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Integrative Pet Vet column: COVID-19 and veterinary medical care

Ron Carsten

The COVID-19 pandemic has touched all our lives. Our stress and distress associated with COVID-19 directly affects our pets. They recognize that we are struggling with a difficult situation but they don’t understand the cause. This escalates their stress levels. One stress affecting many pet care givers is the fear that veterinary care for their pet companions will not continue to be available. This is a major concern because many pets have ongoing medical needs and others have urgent needs.

Veterinary services are considered essential for animal health. As a result veterinary practices are expected to remain open much longer than other service businesses during this pandemic. To stay open, veterinarians and their staff face a wide range of challenges. They are striving to provide veterinary care for their patients while avoiding their own exposure and preventing spread of COVID-19.

Veterinary medical facilities are meeting these challenges based on recommendations from resources like the American Veterinary Medical Association (AVMA), Food and Drug Administration (FDA), Centers for Disease Control (CDC), and veterinary experts in infectious diseases. Recommendations are centered around social distancing, avoiding congregation of people, disinfection and use of personal protection equipment (PPE) when applicable. Prioritizing the urgency of the medical issue is being used. This means that elective and noncritical appointments and procedures are being postponed in an effort to reduce veterinary staff exposure to the public and conserve critical medical supplies.

Understanding of COVID-19 is expanding rapidly, but there is much that needs to be determined. For example, it is not completely clear if pets are naturally infected with COVID-19. Current expert opinion is that dogs and cats are not being infected. This is supported by a recent announcement of laboratory screening of samples from thousands of dogs and cats that were all negative for COVID-19. There is, however, a low level concern that pets can have COVID-19 on their coat and can act as a fomite (object with virus on it) when the pet is in contact with a COVID-19 positive person.

There is a low level concern that pets can have COVID-19 on their coat and can act as a fomite (object with virus on it) when the pet is in contact with a COVID-19 positive person.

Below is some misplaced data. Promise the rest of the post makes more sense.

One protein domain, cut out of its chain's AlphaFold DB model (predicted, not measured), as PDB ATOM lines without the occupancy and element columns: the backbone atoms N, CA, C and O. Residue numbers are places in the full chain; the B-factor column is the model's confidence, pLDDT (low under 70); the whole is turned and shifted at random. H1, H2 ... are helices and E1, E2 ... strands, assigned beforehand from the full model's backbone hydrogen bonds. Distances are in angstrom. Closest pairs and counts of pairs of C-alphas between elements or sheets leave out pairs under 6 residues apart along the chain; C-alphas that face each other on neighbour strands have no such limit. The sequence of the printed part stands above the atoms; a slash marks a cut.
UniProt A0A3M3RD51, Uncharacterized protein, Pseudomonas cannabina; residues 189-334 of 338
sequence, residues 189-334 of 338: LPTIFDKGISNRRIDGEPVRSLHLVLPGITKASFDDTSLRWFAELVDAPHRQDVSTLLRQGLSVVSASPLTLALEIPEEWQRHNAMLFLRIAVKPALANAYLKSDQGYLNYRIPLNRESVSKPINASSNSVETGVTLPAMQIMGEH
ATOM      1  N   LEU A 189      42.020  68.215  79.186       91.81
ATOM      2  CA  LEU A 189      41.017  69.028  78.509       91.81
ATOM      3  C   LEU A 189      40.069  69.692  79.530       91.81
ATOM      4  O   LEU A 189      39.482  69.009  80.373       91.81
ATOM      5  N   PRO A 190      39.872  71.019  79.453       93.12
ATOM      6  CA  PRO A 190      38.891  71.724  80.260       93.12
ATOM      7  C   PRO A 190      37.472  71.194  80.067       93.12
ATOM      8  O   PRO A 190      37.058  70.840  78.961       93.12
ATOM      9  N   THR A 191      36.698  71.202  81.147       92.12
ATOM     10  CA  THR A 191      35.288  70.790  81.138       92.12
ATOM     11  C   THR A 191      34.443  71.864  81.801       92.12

When requesting an appointment with your veterinarian, you may find new procedures in place. Veterinary staff will determine the urgency of the medical problem before scheduling the appointment. They may also ask if you have symptoms of a respiratory infection or may have been exposed to anyone that is ill. This will play a role in determining how the appointment is managed. Veterinary facilities are managing social distancing and reducing staff exposure risks by a combination of limited contact with individuals at the reception desk, not allowing clients to congregate in their facility, not allowing anyone except staff into the facility, or offering curbside service. Curbside service may involve a staff member meeting the client in the parking lot so that staff can transport the pet into the facility while the client remains in their car. Discussion about the pet occurs either at a distance or by telephone. These processes limit contact between people while allowing for continuing medical care. Telehealth is getting lots of attention as a way to limit contact between people. While there are certainly benefits and it should be used in some situations, in its current form it cannot meet all needs for pet patients.

In addition to social distancing efforts, veterinary staff are working to limit staff, client and patient exposure by regular hand washing, judicious use of PPE, and facility disinfection. While navigating all these changes, be patient with the veterinary staff, ask questions if you don’t understand the new procedures, be respectful of social distances, and be sure to inform them if you are ill or have been exposed.

COVID-19 has created changes in our personal routines and increased stress levels. Our pet companions feel this stress. Focus on keeping your pet companion’s routines as consistent as possible with regular walks and play activity while following appropriate recommendations. Keep regular feeding times. In addition, there are numerous products that can help to reduce pet stress including nutriceuticals like Composure, Bach Flower remedies like Rescue Remedy, essential oils like lavender (be cautious with cats), pheromones, and herbs like valerian. Managing your own stress is valuable.

Contact your veterinarian if you have questions about how they are addressing the COVID-19 pandemic while continuing to provide quality veterinary care for your pet companions.

Ron Carsten, DVM, PhD, CVA, CCRT was one of the first veterinarians in Colorado to use the integrative approach, has lectured widely to veterinarians, and has been a pioneer in the therapeutic use of food concentrates to manage clinical problems. He is also the founder of Colorado Animal Rescue (CARE). In addition to his Doctor of Veterinary Medicine, he holds a PhD in Cell and Molecular Biology and is a Certified Veterinary Acupuncturist and Certified Canine Rehabilitation Therapist. He practices integrative veterinary medicine in Glenwood Springs.


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